A 12-year-old cannot legally do a lot of things. She lacks the legal capacity to sign a contract, quit school or consent to sex. But she can waive her right to an attorney and confess to attempted murder.
By definition, minors below a certain age lack the capacity to understand their legal rights and therefore lack the capacity to knowingly waive them. The law regularly uses age as a marker for capacity; although the capabilities of individual youths will vary, the law has no trouble finding that everybody below a certain age lacks capacity to undertake all sorts of responsibilities and agreements. That is why we also limit who can drive, buy cigarettes and alcohol, and vote.
But in Wisconsin, as in many jurisdictions, exposing oneself to attempted murder charges after interrogation without counsel is not part of that list.
Two 12-year-old girls face up to 65 years in prison for attempted murder after confessing to stabbing their friend 19 times. Neither girls’ parents nor any attorney was present when the girls made this confession. Wisconsin is one of the many states where 12 is old enough to waive rights to counsel and against self-incrimination. The girls are now being prosecuted as adults.
This state of affairs is senseless and it clearly flies in the face of the constitutional reasoning that the Supreme Court found in the Miranda v. Arizona case nearly 50 years ago. The reason that suspects taken into custody are read their rights in a warning named for that case is that the Court ruled a person in custody must understand their relevant legal protections. Advocates of reform to protect children from self-incrimination observe that juveniles are statistically more likely than adults to misunderstand their Miranda Rights.
Waukesha police captain Ron Oremus, in discussing the Wisconsin girls’ confessions, said, “If they didn’t request, we’re not providing [counsel],” according to The Guardian. Expecting a pair of 12-year-olds to insist on legal representation when faced with adult law enforcement officials and prosecutors is ridiculous when you consider that these children are too young to consent to a website’s terms of service without a parent or guardian’s permission.
A few years ago, the Supreme Court had a chance to address the lack of sufficient procedural checks to protect against coached or coerced testimony from minors in the case Camreta v. Greene. However, as I expected at the time, the Court declined to tackle the Fourth Amendment issues the case raised because the child in question both had moved and was too old to be affected by the ruling in any way. In the absence of another case so far, we should look to policy changes to address this issue proactively.
As the ability to record high-quality video becomes increasingly ubiquitous, many jurisdictions are instituting practices requiring enforcement officials to record video of most or all interviews with suspects, and sometimes interviews with witnesses as well. The Justice Department recently instituted this requirement in most instances, in a policy shift. In this context, there is no reason that all interrogations, of suspects at any age, should not be recorded in all jurisdictions. This practice ultimately helps both parties; it serves as a check on interrogators who might otherwise extract a false confession under pressure and as a way for law enforcement officials doing their jobs properly to validate confessions in the courtroom. In the case of minors, it may also obviate the need to have children come to court to testify when they are witnesses rather than suspects.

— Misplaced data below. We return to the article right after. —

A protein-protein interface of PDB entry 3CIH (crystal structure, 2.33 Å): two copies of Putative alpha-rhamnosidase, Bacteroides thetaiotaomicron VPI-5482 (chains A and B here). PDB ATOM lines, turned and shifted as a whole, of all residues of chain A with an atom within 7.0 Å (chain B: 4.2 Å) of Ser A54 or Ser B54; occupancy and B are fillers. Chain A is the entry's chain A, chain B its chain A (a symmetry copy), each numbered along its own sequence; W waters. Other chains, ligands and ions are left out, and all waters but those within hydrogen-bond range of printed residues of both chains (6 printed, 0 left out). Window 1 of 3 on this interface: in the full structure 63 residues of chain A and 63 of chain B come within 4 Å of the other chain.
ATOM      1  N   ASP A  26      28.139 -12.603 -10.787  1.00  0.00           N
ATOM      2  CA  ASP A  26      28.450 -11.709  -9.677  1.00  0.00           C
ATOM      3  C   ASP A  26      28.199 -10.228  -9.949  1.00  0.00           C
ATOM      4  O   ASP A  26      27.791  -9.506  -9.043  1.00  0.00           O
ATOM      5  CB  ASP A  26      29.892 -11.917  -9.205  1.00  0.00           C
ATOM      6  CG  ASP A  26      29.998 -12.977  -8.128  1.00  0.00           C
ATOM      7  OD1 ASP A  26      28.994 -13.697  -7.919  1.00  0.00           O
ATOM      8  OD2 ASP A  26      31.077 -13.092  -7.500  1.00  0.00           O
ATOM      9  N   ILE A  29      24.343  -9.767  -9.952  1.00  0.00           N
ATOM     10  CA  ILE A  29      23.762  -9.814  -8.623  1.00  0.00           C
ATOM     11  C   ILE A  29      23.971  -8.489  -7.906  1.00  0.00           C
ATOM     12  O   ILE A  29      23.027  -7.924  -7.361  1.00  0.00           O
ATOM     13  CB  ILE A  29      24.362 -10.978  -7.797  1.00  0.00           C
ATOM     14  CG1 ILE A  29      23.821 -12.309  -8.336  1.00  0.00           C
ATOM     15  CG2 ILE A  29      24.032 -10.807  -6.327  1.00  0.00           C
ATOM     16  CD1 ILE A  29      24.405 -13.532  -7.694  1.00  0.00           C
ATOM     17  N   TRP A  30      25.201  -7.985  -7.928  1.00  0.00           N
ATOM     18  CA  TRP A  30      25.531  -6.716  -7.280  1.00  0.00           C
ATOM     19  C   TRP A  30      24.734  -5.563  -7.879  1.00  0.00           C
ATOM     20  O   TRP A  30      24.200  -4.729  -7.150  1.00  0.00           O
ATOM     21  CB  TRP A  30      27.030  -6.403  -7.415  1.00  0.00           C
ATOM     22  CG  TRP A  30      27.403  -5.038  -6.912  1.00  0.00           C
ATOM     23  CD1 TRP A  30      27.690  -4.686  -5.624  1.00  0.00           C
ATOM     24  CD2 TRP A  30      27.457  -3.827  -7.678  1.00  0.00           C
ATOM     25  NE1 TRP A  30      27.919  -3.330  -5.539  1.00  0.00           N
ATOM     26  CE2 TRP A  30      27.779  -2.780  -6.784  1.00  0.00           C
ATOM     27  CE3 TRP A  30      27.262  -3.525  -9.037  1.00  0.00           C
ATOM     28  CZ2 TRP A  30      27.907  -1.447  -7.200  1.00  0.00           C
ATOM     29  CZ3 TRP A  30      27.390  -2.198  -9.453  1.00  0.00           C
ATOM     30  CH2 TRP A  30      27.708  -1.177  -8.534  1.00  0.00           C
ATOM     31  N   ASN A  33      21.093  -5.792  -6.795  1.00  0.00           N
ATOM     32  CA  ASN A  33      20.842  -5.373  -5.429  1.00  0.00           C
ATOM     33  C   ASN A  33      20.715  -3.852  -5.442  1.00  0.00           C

For children’s testimony, we should go farther than requiring video recording, however. Simply recording a confession is not a foolproof method of preventing coerced or false self-incrimination, as was famously demonstrated by the case of the Central Park jogger. Five teenagers were convicted on the strength of videotaped confessions, but all pleaded not guilty and their convictions were vacated more than a decade later. We need to broadly examine the systems we have in place to ensure that minors are not deprived of their rights simply because they are too young to understand or insist upon them. If 15- and 16-year-olds who had a guardian present still felt pressured into false confessions, it is hard to see how anyone can be anything but dubious about a confession from a 12-year-old who had no adult support.
At a minimum, police and prosecutors ought to be barred from using any evidence derived from interrogating minors who were not accompanied by an attorney or a legal guardian at the time. Minors who lack the capacity to obtain a credit card certainly lack the maturity to knowingly exercise or waive their rights under questioning from someone who carries a badge and a gun.